Ponchie Deen/Museum Volunteer: "That's Electra Waggoner Biggs there. She's a sculptress."
A Texoma icon and link to the days of big oil and sprawling ranches, Electra Waggoner Biggs was the granddaughter of W.T. Waggoner, whose father, Dan, moved the Waggoner Ranch where it is today, way back in the late 1870'S.
The town of Electra was actually named after W.T.'s daughter, Electra, and her niece, Electra Waggoner Biggs was named after her.
"Bob Hope, Harry Truman..."
Waggoner Biggs would go on to become a nationally known sculptress whose most famous work is the Will Rogers Memorial in Fort Worth.
She had so many more, though, that can be found right here at the Red River Valley Museum.
"This black sculpture back here, I understand this is one of her most famous things, that people just like that."
In 1959, Waggoner Biggs was even immortalized when the president of Buick Motors named one of their models after her.
She'll forever be tied to this area she loved so much, as will others also displayed in this beautiful mural.
You'll understand why after any tour, and you'll also see for yourself just how far back history in the Wilbarger County area really goes.
Staley Heatly/President, Red River Valley Museum Board: "They are dated to be between 250- and 290- million years old."
"This was given to the museum back in 1963, really the start of the Red River Valley Museum."
"We also have in here, we have a fresh water shark tooth. This was found in the Pease River."
"These are from Wilbarger County. Look over here, you can see a mammoth jawbone with teeth still attached. We have mastodon tusks."
"There are fossils here on display, and native artifacts found in the Pease River and Red River areas as well."
"The Clovis culture is considered to be the first culture to arrive in North America, crossing the Bering Straight, coming down and populating the entire Americas, and so Clovis points are believed to be about 10,000 B.C."
The Red River Valley Museum covers everything from pre- dinosaurs and the first civilization in what would become Wilbarger County, to Vernon native, Roy Orbison's life, and beyond.
That includes Doan's Crossing, north of Vernon at the Red River.
More than 130- years ago, Jonathan Doan was convinced by Native Americans to move from his trading post near Fort Sill, down to Texas, because they weren't allowed to buy shot and powder on the reservation.
Then, soon after he arrived, his nephew, Corwin Doan, Corwin's wife and their daughter, 2- year old Bertha arrived as well from Ohio.
Bertha was the area's first white child.
This is KFDX footage from 1966 that shows her enjoying the Centennial Celebration of the cattle drive era's beginning, from right here at Doan's Crossing, where her father's friend, Quanah Parker would trade, and where 6- million head of cattle passed through on the Great Western Trail, headed to rails in Kansas.
Sherry Yoakum/Director, Red River Valley Museum: "They came in from the East. Now, if you can imagine, every little child in there was told, you can bring one thing. The youngest girl brought that ball over there with the little cat."
"I always ask children, what would you bring if you could bring one thing?"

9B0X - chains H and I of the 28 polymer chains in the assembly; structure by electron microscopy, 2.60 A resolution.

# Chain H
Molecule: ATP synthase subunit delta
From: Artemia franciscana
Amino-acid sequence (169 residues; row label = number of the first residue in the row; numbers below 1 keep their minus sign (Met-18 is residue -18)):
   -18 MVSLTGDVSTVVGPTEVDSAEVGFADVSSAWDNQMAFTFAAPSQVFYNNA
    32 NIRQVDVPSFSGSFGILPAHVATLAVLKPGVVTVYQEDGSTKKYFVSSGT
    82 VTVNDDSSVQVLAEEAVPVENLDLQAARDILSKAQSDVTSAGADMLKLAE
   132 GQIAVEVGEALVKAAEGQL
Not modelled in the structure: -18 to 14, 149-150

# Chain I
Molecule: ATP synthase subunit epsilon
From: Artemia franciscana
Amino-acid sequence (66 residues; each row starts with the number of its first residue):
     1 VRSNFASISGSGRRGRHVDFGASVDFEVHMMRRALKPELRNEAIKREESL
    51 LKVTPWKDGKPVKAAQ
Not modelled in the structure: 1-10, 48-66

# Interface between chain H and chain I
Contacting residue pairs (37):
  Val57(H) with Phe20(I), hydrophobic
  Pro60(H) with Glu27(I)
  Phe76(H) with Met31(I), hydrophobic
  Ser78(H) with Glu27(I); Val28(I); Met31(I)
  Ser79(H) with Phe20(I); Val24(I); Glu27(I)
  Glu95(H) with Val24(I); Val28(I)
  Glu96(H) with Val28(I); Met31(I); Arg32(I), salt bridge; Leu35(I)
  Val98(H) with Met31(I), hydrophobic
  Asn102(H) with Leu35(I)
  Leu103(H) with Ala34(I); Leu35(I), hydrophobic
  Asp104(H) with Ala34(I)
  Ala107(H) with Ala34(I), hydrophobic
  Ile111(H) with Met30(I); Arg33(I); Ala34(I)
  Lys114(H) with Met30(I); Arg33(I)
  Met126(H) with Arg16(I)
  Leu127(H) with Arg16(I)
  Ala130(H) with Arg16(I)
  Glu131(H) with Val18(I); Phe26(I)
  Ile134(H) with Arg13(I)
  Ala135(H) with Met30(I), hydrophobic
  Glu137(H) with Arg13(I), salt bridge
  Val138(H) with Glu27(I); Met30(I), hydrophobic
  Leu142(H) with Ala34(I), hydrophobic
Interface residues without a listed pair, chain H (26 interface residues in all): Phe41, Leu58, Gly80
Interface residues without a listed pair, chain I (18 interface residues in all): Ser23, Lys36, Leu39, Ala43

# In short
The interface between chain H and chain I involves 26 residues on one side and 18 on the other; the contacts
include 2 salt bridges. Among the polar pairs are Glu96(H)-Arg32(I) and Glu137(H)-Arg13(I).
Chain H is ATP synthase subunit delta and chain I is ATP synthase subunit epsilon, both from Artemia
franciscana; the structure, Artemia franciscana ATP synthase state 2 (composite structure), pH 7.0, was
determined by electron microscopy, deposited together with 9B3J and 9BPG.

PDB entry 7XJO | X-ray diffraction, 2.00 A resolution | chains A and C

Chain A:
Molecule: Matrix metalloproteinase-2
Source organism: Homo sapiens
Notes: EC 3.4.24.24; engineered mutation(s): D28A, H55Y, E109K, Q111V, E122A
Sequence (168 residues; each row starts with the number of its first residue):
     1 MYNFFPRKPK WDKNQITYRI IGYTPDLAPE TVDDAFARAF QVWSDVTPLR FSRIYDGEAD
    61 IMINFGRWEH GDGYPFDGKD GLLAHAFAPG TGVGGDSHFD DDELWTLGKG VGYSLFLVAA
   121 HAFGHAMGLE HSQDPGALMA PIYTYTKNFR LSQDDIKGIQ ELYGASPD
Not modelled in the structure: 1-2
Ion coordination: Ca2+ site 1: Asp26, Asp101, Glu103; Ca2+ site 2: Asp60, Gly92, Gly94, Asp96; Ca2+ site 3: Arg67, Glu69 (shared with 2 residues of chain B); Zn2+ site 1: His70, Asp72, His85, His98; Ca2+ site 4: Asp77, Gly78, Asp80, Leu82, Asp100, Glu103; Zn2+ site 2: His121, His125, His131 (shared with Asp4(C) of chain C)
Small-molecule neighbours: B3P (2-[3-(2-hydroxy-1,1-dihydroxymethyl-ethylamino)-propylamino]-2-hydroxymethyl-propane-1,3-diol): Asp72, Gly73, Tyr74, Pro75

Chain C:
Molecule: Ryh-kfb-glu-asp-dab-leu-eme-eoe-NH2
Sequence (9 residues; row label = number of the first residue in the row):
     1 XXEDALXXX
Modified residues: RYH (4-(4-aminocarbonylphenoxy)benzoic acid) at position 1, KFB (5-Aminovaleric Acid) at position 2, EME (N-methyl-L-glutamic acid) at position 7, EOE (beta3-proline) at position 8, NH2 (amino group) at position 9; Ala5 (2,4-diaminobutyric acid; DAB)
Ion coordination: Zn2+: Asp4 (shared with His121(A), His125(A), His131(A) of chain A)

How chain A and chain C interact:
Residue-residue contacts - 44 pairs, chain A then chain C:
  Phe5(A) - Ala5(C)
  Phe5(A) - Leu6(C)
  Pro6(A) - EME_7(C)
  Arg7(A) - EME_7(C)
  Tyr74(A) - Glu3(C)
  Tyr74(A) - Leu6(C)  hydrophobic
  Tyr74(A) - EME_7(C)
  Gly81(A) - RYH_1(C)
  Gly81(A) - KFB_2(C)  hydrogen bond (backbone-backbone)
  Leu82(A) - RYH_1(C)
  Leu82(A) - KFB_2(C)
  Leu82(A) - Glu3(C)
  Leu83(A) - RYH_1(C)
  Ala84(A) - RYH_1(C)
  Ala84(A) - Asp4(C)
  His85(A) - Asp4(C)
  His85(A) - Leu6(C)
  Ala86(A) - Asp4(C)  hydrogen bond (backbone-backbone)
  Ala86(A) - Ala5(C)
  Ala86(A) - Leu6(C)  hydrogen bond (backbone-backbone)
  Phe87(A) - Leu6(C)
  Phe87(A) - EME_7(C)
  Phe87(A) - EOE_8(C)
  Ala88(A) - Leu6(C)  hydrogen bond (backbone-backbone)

Tony Yoakum/Museum Volunteer: "Wide eyed amazement. Wow!"
Tony Yoakum's talking about the reaction he sees from kids touring what's probably the museum's best known attraction, the Bill Bond collection of big game animals gathered from around the world over 5- decades.
"This specific rhino and another was killing some villagers, wiping out some crops, and causing a lot of havoc. They asked his hunting camp if they could do something about it."
"Mr. Bond had a misfire and was trying to reload, and in the panic of this, he was shooting a double rifle. In the panic, he was trying to load this bullet in there backwards. "And, he's a major game hunter." "Right, but this thing was about 20- feet away." "When he kills him, he falls 15- feet from his feet on a charge."
From the Alaskan Brown Bear in 1952, to this Louisiana alligator in '77, to the Alaskan Polar Bear in '64, Bill Bond wanted people to be able to see for themselves the amazing wild kingdom, and preserve it for future generations to come.
"He took such a variety of animals, and it was on purpose. He wasn't just out shooting something to be shooting something. He wanted to preserve this for the world to see."
"He killed 141 major game animals. Every game animal in here is a male. Every one is full grown, even though some of the little deer look like they're babies. They're not. They're full grown."
So, from a collection of animals you won't see anywhere, but maybe on television or in a book, to fossils of pre- dinosaurs that inhabited the Pease River area 250 million years ago, to artifacts of natives more than 10- thousand years ago, and Native American Indians 200- years ago, here in the same basic area Cynthia Ann Parker was re- captured on the Pease River in what's now Foard County, Wilbarger County's history is a fascinating one, and it's on display in the Red River Valley Museum.
Tony Yoakum says Lee Harvey Oswald lived north of Vernon for a while as a child.
He says when Barack O'Bama's mother was a child, she also lived in Vernon, and that Jack Teagarden was also from Vernon. He was the famous jazz trombonist who appeared in movies, and even in cartoons.
A Jack Teagarden museum's expected to open in Vernon this summer.
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